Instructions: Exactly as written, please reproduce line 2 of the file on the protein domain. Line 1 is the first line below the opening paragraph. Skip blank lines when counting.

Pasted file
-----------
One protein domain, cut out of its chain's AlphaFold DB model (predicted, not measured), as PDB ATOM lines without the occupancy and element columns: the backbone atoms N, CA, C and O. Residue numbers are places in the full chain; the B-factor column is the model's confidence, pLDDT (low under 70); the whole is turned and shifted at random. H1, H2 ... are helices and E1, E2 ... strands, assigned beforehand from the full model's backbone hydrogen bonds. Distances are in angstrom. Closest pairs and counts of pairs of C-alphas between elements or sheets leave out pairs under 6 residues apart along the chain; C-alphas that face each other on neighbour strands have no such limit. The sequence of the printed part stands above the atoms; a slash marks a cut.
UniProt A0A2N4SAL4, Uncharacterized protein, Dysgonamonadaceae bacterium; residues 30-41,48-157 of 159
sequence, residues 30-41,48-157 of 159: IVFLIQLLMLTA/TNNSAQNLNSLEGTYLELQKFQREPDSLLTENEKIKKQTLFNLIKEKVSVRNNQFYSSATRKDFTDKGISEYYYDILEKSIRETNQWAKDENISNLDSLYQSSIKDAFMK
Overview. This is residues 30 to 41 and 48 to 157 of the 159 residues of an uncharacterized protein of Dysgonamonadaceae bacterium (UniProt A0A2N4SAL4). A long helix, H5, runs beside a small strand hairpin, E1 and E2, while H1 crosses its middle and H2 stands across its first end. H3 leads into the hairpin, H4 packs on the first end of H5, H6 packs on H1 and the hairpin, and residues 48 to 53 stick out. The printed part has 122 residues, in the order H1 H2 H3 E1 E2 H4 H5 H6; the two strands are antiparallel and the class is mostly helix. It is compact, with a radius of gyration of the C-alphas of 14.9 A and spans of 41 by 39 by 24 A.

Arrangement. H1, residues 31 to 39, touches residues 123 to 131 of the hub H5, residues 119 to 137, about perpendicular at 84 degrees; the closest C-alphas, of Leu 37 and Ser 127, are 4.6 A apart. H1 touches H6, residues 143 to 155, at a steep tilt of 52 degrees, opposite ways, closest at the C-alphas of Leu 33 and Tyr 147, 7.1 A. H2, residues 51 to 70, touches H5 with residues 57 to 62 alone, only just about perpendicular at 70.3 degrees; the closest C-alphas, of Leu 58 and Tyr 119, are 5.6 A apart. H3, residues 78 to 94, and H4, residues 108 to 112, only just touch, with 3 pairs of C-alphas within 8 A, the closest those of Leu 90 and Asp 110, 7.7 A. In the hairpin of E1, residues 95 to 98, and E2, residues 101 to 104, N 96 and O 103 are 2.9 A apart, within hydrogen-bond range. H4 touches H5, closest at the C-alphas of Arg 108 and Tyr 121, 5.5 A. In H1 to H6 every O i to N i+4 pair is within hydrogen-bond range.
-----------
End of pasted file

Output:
sequence, residues 30-41,48-157 of 159: IVFLIQLLMLTA/TNNSAQNLNSLEGTYLELQKFQREPDSLLTENEKIKKQTLFNLIKEKVSVRNNQFYSSATRKDFTDKGISEYYYDILEKSIRETNQWAKDENISNLDSLYQSSIKDAFMK